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Review
. 2016 Apr 2;34(2):77-96.
doi: 10.1080/10590501.2016.1166826.

Aloe Vera: A Review of Toxicity and Adverse Clinical Effects

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Free PMC article
Review

Aloe Vera: A Review of Toxicity and Adverse Clinical Effects

Xiaoqing Guo et al. J Environ Sci Health C Environ Carcinog Ecotoxicol Rev. .
Free PMC article

Abstract

The Aloe plant is employed as a dietary supplement in a variety of foods and as an ingredient in cosmetic products. The widespread human exposure and its potential toxic and carcinogenic activities raise safety concerns. Chemical analysis reveals that the Aloe plant contains various polysaccharides and phenolic chemicals, notably anthraquinones. Ingestion of Aloe preparations is associated with diarrhea, hypokalemia, pseudomelanosis coli, kidney failure, as well as phototoxicity and hypersensitive reactions. Recently, Aloe vera whole leaf extract showed clear evidence of carcinogenic activity in rats, and was classified by the International Agency for Research on Cancer as a possible human carcinogen (Group 2B). This review presents updated information on the toxicological effects, including the cytotoxicity, genotoxicity, carcinogenicity, and adverse clinical effects of Aloe vera whole leaf extract, gel, and latex.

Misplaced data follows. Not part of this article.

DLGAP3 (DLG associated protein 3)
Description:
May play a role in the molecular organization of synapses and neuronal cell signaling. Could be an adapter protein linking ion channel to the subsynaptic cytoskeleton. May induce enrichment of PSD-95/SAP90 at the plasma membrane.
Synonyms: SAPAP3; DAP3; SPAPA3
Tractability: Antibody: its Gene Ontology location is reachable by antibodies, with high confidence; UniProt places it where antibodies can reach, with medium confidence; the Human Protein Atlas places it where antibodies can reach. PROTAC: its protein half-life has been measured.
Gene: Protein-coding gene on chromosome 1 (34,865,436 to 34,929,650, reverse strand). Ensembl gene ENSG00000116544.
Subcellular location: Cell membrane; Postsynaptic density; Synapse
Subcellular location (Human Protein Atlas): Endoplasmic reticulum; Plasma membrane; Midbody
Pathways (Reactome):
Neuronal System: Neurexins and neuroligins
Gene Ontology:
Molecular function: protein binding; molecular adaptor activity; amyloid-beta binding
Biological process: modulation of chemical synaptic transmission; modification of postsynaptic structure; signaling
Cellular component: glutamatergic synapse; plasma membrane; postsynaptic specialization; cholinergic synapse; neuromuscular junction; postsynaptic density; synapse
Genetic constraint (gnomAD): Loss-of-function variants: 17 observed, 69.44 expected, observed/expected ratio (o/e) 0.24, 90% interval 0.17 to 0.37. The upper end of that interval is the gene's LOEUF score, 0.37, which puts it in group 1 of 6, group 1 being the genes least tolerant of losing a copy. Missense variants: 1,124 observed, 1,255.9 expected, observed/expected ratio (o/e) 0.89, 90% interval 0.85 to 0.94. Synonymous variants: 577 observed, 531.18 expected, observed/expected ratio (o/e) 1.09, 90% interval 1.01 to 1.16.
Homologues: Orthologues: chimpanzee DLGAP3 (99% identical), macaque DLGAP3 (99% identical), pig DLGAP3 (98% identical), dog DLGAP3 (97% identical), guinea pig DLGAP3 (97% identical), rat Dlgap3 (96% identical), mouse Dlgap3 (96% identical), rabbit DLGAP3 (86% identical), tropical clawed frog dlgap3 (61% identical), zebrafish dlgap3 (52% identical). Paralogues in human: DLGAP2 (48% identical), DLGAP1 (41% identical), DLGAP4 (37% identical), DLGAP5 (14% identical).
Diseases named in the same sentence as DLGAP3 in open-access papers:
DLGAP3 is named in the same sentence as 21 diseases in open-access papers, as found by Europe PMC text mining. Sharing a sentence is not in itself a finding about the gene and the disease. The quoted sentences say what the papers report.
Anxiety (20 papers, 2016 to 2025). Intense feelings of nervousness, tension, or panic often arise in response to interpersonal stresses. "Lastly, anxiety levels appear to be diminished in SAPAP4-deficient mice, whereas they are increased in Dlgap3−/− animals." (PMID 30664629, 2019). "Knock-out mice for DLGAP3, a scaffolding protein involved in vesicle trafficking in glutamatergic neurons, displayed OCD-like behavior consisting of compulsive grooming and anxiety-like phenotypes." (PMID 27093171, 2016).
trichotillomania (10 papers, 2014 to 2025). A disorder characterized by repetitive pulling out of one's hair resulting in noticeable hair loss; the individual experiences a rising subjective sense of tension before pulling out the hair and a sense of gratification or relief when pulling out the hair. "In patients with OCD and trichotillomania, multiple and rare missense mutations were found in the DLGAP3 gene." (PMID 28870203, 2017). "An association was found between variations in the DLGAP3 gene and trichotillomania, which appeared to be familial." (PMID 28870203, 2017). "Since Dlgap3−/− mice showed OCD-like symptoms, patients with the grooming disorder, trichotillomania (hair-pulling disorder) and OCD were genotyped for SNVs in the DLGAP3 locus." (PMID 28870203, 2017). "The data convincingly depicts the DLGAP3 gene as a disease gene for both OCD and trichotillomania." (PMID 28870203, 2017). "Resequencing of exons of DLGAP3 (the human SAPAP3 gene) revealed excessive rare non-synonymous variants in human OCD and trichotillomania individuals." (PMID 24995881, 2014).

Keywords: Aloe gel; Aloe vera; aloe latex; carcinogenicity; genotoxicity; toxicological effects.

Figures

Figure 1.
Figure 1.
Representative reversed-phase HPLC profiles of Aloevera whole leaf extract and decolorized whole leaf extract. Five mg/ml samples were dissolved in Fischer’s medium with pH adjusted to 7.0-7.2. HPLC analysis was performed using a Phenomenex Prodigy 5 μmODS column (4.6 mm x 250 mm) eluted with methanol with a linear gradient of 20%−60% water over 30 min and 60-100% methanol over 30 min at a flow rate of 1 ml/min.
Figure 2.
Figure 2.
Comparison of the percentage of mutational types for all (large and small) colonies produced in cells treated with Aloe vera. Mouse lymphoma cells were treated for 24 h with 4.5 or 5 mg/ml whole leaf extract, or 8 mg/ml decolorized extract. Whole extract at 4.5 or 5 mg/ml or decolorized extract vs control, p < 0.0001; 4.5 mg/ml whole extract vs decolorized extract, p = 0.03; 4.5 mg/ml vs 5 mg/ml whole extract, p = 0.37; 5 mg/ml whole extract vs decolorized extract, p = 0.26. Data from Table 3 in [18].

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